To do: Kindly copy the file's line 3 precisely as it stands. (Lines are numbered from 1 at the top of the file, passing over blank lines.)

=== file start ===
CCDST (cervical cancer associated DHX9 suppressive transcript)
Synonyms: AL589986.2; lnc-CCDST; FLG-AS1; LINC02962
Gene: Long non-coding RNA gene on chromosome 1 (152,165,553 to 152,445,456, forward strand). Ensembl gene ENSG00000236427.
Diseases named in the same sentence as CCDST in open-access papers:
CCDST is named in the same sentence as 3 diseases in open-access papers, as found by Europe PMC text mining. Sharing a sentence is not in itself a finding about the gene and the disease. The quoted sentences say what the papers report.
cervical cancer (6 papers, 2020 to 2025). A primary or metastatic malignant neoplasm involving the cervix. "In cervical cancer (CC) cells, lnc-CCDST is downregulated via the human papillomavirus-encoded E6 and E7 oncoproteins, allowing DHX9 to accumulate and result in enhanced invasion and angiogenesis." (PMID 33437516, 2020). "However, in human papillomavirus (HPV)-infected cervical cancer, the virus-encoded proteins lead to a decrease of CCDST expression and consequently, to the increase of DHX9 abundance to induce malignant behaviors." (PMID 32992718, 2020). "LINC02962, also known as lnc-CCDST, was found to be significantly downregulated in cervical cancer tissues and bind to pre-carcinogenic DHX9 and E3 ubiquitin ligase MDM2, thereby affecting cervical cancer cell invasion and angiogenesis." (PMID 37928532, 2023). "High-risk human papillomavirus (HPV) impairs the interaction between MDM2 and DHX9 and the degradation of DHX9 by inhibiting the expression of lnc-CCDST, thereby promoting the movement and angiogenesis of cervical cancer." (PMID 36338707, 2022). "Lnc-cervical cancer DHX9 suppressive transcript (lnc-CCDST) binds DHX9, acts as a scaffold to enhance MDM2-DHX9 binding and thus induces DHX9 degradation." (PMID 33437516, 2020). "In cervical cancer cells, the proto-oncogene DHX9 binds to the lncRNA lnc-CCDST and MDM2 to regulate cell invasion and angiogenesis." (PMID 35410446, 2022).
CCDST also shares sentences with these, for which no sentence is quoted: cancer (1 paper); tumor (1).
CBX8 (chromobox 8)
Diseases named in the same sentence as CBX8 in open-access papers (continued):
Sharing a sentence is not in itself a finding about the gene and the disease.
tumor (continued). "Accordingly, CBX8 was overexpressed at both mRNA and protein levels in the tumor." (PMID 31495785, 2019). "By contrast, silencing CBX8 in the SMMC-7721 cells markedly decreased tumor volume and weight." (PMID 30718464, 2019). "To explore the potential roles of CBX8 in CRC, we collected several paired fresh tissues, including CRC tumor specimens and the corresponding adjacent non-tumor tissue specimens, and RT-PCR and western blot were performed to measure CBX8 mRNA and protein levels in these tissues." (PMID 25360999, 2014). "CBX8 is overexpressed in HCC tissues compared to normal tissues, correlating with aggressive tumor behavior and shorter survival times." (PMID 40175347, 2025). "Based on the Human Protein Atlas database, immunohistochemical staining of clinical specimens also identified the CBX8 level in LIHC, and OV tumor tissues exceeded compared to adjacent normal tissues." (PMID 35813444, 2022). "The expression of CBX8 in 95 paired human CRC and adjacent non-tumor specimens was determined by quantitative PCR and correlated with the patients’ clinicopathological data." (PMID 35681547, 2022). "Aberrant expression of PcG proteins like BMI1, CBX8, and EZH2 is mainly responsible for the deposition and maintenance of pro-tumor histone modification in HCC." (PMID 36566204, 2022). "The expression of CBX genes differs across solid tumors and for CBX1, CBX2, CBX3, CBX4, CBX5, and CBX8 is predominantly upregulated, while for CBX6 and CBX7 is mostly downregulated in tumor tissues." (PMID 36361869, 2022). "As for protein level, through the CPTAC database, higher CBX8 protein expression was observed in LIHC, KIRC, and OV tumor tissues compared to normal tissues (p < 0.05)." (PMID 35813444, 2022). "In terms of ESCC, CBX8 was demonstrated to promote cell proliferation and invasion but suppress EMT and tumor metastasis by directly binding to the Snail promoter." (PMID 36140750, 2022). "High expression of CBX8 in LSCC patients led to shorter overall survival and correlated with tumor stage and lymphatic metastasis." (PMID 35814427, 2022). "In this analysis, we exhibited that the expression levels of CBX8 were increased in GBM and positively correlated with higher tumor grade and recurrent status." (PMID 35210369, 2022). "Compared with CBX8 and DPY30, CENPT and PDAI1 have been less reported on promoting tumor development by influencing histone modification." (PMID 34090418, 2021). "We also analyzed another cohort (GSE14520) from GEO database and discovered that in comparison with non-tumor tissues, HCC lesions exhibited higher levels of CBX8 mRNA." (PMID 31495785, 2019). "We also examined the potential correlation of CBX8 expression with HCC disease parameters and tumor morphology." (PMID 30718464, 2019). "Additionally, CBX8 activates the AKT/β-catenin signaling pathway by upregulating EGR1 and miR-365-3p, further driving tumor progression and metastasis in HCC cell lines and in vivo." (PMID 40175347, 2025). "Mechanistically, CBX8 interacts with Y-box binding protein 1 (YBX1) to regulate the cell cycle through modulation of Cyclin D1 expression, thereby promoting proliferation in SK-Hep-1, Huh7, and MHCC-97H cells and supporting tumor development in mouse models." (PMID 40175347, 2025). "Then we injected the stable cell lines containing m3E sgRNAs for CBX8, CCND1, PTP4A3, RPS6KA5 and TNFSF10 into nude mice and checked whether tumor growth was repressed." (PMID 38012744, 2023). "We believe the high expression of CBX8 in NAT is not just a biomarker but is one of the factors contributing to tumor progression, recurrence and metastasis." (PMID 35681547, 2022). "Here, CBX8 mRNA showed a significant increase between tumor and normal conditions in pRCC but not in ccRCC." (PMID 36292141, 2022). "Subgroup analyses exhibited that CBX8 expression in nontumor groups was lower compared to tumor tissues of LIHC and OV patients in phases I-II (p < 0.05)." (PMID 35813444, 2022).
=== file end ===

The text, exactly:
Gene: Long non-coding RNA gene on chromosome 1 (152,165,553 to 152,445,456, forward strand). Ensembl gene ENSG00000236427.